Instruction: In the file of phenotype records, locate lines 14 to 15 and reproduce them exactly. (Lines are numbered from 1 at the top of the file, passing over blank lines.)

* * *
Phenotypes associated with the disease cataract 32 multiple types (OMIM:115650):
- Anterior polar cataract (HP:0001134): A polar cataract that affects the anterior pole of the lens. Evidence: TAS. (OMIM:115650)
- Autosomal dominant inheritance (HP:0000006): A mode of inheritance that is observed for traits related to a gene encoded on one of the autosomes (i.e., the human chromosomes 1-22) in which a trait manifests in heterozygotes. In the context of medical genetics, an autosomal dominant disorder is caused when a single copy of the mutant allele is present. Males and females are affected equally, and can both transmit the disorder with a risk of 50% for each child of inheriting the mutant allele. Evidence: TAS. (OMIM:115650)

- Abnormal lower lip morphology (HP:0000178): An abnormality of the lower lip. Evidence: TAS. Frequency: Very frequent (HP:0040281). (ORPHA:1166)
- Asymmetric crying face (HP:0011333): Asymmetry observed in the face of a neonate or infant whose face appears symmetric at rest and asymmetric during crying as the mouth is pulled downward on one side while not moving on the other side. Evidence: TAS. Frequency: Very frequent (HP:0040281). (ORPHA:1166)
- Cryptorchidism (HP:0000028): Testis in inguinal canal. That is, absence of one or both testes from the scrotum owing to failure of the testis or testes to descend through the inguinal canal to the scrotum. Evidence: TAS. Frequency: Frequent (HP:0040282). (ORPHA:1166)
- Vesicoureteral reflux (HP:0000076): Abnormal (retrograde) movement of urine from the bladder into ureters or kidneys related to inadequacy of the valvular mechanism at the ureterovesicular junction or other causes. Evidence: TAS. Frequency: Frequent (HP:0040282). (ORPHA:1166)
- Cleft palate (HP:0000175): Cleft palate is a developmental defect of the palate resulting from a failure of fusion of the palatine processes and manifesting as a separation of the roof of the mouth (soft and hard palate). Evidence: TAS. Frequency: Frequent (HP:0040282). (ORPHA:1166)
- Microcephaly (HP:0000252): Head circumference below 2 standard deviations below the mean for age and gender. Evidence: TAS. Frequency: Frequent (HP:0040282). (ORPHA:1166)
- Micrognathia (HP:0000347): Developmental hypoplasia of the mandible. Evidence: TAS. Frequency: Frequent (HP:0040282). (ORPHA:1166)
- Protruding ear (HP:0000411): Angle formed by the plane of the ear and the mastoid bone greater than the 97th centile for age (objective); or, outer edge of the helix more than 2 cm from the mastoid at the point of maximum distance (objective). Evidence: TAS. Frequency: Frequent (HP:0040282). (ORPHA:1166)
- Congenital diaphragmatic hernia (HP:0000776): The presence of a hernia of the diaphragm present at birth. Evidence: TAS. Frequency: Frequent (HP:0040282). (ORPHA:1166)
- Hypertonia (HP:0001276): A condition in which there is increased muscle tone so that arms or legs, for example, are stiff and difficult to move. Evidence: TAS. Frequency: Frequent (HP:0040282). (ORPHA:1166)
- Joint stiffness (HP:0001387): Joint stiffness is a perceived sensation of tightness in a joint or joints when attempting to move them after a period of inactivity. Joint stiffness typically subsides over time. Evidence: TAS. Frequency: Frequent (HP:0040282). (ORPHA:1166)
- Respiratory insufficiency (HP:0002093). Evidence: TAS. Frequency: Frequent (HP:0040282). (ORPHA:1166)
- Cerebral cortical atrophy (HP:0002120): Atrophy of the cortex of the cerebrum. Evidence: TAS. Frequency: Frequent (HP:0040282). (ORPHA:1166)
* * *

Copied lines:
- Joint stiffness (HP:0001387): Joint stiffness is a perceived sensation of tightness in a joint or joints when attempting to move them after a period of inactivity. Joint stiffness typically subsides over time. Evidence: TAS. Frequency: Frequent (HP:0040282). (ORPHA:1166)
- Respiratory insufficiency (HP:0002093). Evidence: TAS. Frequency: Frequent (HP:0040282). (ORPHA:1166)